Up until that point, we always had a rather healthy family and hadn’t been affected much by illness or trauma. But my family does this thing where they don’t tell us about issues until they either have better news or we figure it out ourselves. (Like when my childhood dog died and they didn’t tell us… No, I’m not holding a grudge.)
Anyways, I’m not sure I even really knew about it until it was over. But only one year later, my Grandma was diagnosed. Having a strong family receive two cancer diagnoses in one year was tough to take. But we were lucky once again.
When you think about Breast Cancer, you think about finding a lump and having it checked. But Grandma’s wasn’t a lump, it was a seed-like tumor, not easily detected. The tumor was found while still in Stage 1 leading to a single mastectomy, and no radiation or chemo needed!
Did you know:
- A woman’s risk of breast cancer nearly doubles if she has a first-degree relative (mother, sister, daughter) who has been diagnosed with breast cancer. Less than 15% of women who get breast cancer have a family member diagnosed with it. – breastcancer.org
Have you conducted a Breast Self-Exam recently? Click here to learn more about how often and how to give yourself a breast self-exam.
Learning more about my grandmas through their own stories and through my families stories makes me even more proud to have them as role models. I definitely know where I get my workaholic tendencies from. To have both my grandmas focus their lives on being full-time moms as well as full-time workers is empowering and motivational!
Where are they now?
Last year, in June, my Mémère had a stroke and has been slowly recovering since. Talk about inspirational! She is still trying to do everything herself, even when she has all the reason to make Pépère do it instead! She is amazing and I am so blessed to have her still in my life.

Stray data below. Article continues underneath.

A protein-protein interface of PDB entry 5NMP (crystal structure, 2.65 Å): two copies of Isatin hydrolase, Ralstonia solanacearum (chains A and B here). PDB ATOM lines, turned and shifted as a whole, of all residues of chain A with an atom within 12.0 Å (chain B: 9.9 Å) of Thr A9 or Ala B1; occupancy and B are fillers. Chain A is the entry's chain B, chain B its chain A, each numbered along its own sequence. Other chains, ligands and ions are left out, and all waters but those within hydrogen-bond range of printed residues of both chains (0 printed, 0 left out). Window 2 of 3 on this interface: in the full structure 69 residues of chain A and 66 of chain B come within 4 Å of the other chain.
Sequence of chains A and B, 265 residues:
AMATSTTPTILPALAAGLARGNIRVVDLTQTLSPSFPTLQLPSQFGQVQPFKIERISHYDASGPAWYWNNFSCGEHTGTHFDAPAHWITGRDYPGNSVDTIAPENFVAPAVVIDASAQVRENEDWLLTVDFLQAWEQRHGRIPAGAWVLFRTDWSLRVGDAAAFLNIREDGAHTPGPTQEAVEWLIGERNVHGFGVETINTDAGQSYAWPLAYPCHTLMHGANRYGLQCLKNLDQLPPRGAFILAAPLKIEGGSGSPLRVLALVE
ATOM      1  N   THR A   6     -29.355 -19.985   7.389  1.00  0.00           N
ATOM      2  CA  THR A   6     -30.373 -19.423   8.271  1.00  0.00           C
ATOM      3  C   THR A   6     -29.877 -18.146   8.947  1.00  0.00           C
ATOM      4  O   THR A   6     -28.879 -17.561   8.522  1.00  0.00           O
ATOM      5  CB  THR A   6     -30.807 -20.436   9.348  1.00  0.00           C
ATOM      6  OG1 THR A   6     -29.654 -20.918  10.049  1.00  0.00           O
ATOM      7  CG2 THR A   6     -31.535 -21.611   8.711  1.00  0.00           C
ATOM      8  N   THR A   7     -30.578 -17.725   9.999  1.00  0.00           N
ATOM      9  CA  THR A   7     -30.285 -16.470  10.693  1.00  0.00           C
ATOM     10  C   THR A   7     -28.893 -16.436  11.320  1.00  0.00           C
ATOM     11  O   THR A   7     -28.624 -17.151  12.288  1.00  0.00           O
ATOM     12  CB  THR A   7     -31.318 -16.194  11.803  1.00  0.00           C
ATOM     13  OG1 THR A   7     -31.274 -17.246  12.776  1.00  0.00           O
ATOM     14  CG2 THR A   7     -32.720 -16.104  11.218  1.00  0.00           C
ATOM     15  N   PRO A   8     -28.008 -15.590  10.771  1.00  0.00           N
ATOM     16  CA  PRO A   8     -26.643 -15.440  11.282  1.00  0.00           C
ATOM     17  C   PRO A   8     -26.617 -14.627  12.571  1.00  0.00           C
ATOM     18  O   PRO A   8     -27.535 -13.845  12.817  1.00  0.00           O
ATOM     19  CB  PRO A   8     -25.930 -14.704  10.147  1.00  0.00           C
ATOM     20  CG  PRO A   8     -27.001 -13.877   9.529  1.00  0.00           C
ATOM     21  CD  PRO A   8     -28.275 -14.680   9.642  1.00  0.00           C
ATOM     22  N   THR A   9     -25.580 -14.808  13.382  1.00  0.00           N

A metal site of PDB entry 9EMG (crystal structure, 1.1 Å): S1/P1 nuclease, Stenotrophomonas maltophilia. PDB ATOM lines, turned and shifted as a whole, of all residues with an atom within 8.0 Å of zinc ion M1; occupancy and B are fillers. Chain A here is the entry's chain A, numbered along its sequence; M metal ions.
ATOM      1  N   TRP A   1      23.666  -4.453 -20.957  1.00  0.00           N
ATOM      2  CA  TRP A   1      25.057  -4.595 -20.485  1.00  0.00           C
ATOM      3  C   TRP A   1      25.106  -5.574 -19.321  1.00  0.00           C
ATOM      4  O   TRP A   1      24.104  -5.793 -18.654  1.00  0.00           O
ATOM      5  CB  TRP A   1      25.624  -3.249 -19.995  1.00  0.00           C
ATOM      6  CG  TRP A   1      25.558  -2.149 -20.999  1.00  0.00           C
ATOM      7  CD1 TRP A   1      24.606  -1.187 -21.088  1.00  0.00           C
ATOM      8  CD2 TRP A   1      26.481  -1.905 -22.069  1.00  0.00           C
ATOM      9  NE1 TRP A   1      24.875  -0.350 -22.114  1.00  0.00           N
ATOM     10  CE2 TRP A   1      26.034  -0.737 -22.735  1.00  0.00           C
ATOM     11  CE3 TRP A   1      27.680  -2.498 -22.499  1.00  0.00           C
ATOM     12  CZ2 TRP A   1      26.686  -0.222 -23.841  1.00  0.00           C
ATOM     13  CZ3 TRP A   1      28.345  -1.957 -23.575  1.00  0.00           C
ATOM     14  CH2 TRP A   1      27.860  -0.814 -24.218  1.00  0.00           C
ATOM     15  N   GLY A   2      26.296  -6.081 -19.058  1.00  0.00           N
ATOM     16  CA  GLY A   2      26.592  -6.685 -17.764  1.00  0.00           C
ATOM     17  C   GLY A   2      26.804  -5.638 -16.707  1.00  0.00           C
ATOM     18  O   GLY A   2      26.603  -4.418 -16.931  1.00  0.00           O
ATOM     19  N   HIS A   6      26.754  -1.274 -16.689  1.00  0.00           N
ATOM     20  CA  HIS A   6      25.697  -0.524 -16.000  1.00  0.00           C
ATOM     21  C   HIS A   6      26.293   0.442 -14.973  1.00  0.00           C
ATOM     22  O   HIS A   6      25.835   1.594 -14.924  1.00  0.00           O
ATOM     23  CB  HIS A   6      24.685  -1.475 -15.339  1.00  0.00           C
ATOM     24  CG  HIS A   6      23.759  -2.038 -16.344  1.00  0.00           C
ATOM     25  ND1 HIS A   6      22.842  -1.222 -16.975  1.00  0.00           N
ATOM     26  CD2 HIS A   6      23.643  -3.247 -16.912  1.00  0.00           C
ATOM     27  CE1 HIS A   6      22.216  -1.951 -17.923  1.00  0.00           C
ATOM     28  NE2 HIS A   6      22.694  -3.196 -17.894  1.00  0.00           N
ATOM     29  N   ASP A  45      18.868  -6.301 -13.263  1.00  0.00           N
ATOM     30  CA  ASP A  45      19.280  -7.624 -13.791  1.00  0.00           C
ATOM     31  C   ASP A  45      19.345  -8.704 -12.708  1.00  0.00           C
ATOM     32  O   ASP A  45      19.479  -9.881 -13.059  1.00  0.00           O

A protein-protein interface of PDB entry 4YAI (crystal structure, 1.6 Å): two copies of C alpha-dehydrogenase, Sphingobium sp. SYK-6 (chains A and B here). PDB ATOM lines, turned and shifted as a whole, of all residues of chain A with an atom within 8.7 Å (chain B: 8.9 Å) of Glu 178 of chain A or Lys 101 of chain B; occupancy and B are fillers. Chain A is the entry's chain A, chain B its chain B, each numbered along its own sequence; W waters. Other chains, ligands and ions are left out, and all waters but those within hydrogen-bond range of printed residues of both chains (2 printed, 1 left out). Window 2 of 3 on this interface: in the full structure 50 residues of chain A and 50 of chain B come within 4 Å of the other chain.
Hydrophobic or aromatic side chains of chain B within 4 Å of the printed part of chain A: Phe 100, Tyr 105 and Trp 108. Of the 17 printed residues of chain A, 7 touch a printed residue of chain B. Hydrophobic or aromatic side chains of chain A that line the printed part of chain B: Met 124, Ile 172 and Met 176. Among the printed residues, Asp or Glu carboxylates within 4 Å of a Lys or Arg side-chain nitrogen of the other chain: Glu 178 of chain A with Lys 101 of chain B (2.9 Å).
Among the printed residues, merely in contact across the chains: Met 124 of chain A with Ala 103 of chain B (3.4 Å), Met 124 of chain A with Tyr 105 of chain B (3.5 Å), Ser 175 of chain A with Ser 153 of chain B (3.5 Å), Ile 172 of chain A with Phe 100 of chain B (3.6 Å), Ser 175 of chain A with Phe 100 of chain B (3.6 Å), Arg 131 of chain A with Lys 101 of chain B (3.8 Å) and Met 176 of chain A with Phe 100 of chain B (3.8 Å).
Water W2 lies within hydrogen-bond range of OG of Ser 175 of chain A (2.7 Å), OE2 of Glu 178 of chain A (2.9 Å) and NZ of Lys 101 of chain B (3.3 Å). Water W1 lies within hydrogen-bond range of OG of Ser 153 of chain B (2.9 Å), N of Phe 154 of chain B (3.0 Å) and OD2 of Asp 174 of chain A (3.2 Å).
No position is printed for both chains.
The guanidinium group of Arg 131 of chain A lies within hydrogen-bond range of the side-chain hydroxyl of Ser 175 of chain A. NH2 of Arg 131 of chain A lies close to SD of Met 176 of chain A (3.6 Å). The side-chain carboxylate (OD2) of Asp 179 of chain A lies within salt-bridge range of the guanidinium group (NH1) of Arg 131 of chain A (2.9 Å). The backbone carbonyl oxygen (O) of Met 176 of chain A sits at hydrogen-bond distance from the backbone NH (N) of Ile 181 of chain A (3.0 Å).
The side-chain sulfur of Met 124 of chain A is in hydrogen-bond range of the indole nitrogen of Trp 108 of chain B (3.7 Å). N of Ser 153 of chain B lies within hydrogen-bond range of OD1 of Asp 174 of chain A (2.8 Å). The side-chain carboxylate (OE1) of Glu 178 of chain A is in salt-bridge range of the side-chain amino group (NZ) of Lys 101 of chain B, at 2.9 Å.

Grandma, on the other hand, jokes that she is only “half here.” Since her mastectomy in June 2011, she has had multiple other surgeries because parts of her body keep trying to give up on her. But through it all, she is still bossing Grandpa around like it’s 1955.
3 Interesting Facts
- She is the only person I know who eats the green part of the lobster (tomalley).🤢
- She is probably the most honest person I’ve ever known. Our cousin, Nick, always says, “you have to have high self-esteem to be a part of this family.”
- She is the PRO crêpe maker. I have literally never ordered a crêpe anywhere before because they wouldn’t even compare to Mémère’s!
- This is where I get my “bossiness” from. Grandma says it herself, she is bossy, it’s the only way to get Grandpa to keep up with her.
- She can play a mean piano. Any musical talent we may possess came from this one. But out of all the songs she’d play and sing, I will forever remember her rendition of “Willie the Weeper.”
- She is the PRO poundcake maker. This may be the ONLY time in my life I use this word because let’s be honest, no one likes the word, but Grandma’s poundcakes are so MOIST and delicious. You might gain 10-pounds with one piece but it is so worth it.
I am honored to get to write about my two badass, breast-cancer-surviving grandmas. We’d love to hear about your family and/or role models! Leave us some comments below.💕